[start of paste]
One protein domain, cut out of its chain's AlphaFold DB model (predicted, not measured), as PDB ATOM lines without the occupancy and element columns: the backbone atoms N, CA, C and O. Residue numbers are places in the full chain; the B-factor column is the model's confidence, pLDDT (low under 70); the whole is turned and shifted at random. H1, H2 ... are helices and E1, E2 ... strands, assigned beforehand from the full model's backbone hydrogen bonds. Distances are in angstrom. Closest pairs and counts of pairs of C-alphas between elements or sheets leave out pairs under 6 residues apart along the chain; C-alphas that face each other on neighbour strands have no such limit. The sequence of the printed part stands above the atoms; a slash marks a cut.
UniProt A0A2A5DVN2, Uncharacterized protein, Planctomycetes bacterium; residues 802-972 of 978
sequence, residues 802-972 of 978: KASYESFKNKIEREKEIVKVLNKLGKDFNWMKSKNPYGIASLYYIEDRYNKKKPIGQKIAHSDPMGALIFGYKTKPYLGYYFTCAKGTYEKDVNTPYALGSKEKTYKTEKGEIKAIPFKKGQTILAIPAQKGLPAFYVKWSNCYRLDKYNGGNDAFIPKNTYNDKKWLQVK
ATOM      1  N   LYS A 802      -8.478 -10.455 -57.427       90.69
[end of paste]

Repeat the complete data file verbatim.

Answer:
One protein domain, cut out of its chain's AlphaFold DB model (predicted, not measured), as PDB ATOM lines without the occupancy and element columns: the backbone atoms N, CA, C and O. Residue numbers are places in the full chain; the B-factor column is the model's confidence, pLDDT (low under 70); the whole is turned and shifted at random. H1, H2 ... are helices and E1, E2 ... strands, assigned beforehand from the full model's backbone hydrogen bonds. Distances are in angstrom. Closest pairs and counts of pairs of C-alphas between elements or sheets leave out pairs under 6 residues apart along the chain; C-alphas that face each other on neighbour strands have no such limit. The sequence of the printed part stands above the atoms; a slash marks a cut.
UniProt A0A2A5DVN2, Uncharacterized protein, Planctomycetes bacterium; residues 802-972 of 978
sequence, residues 802-972 of 978: KASYESFKNKIEREKEIVKVLNKLGKDFNWMKSKNPYGIASLYYIEDRYNKKKPIGQKIAHSDPMGALIFGYKTKPYLGYYFTCAKGTYEKDVNTPYALGSKEKTYKTEKGEIKAIPFKKGQTILAIPAQKGLPAFYVKWSNCYRLDKYNGGNDAFIPKNTYNDKKWLQVK
ATOM      1  N   LYS A 802      -8.478 -10.455 -57.427       90.69